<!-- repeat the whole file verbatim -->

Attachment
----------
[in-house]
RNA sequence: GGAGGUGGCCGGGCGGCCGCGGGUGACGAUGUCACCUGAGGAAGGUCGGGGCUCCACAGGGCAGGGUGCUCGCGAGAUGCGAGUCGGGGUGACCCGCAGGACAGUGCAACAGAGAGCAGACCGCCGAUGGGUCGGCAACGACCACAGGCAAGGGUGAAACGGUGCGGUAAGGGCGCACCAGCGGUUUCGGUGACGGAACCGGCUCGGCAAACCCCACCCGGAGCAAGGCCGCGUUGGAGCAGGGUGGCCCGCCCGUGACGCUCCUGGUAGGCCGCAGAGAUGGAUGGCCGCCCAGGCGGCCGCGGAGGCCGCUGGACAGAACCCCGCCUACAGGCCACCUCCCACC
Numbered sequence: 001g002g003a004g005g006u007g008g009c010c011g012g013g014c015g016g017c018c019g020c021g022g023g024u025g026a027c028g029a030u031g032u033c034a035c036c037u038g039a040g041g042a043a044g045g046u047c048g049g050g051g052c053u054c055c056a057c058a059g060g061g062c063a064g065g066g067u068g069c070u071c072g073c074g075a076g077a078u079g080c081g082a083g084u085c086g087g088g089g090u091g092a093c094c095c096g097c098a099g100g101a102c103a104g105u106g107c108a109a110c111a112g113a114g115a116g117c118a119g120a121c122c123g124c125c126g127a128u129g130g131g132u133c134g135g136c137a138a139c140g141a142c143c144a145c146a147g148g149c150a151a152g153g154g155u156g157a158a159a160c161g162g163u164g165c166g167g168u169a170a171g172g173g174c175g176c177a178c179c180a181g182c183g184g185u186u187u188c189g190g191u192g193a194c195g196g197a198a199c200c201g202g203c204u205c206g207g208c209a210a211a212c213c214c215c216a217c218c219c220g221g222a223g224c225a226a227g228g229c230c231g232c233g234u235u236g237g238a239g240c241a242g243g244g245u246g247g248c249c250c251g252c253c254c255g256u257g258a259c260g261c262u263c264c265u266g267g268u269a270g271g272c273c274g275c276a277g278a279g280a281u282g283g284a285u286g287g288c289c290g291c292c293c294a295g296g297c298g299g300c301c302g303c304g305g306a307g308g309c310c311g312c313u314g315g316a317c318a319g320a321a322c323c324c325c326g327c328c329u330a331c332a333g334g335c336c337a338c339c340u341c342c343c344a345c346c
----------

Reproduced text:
[in-house]
RNA sequence: GGAGGUGGCCGGGCGGCCGCGGGUGACGAUGUCACCUGAGGAAGGUCGGGGCUCCACAGGGCAGGGUGCUCGCGAGAUGCGAGUCGGGGUGACCCGCAGGACAGUGCAACAGAGAGCAGACCGCCGAUGGGUCGGCAACGACCACAGGCAAGGGUGAAACGGUGCGGUAAGGGCGCACCAGCGGUUUCGGUGACGGAACCGGCUCGGCAAACCCCACCCGGAGCAAGGCCGCGUUGGAGCAGGGUGGCCCGCCCGUGACGCUCCUGGUAGGCCGCAGAGAUGGAUGGCCGCCCAGGCGGCCGCGGAGGCCGCUGGACAGAACCCCGCCUACAGGCCACCUCCCACC
Numbered sequence: 001g002g003a004g005g006u007g008g009c010c011g012g013g014c015g016g017c018c019g020c021g022g023g024u025g026a027c028g029a030u031g032u033c034a035c036c037u038g039a040g041g042a043a044g045g046u047c048g049g050g051g052c053u054c055c056a057c058a059g060g061g062c063a064g065g066g067u068g069c070u071c072g073c074g075a076g077a078u079g080c081g082a083g084u085c086g087g088g089g090u091g092a093c094c095c096g097c098a099g100g101a102c103a104g105u106g107c108a109a110c111a112g113a114g115a116g117c118a119g120a121c122c123g124c125c126g127a128u129g130g131g132u133c134g135g136c137a138a139c140g141a142c143c144a145c146a147g148g149c150a151a152g153g154g155u156g157a158a159a160c161g162g163u164g165c166g167g168u169a170a171g172g173g174c175g176c177a178c179c180a181g182c183g184g185u186u187u188c189g190g191u192g193a194c195g196g197a198a199c200c201g202g203c204u205c206g207g208c209a210a211a212c213c214c215c216a217c218c219c220g221g222a223g224c225a226a227g228g229c230c231g232c233g234u235u236g237g238a239g240c241a242g243g244g245u246g247g248c249c250c251g252c253c254c255g256u257g258a259c260g261c262u263c264c265u266g267g268u269a270g271g272c273c274g275c276a277g278a279g280a281u282g283g284a285u286g287g288c289c290g291c292c293c294a295g296g297c298g299g300c301c302g303c304g305g306a307g308g309c310c311g312c313u314g315g316a317c318a319g320a321a322c323c324c325c326g327c328c329u330a331c332a333g334g335c336c337a338c339c340u341c342c343c344a345c346c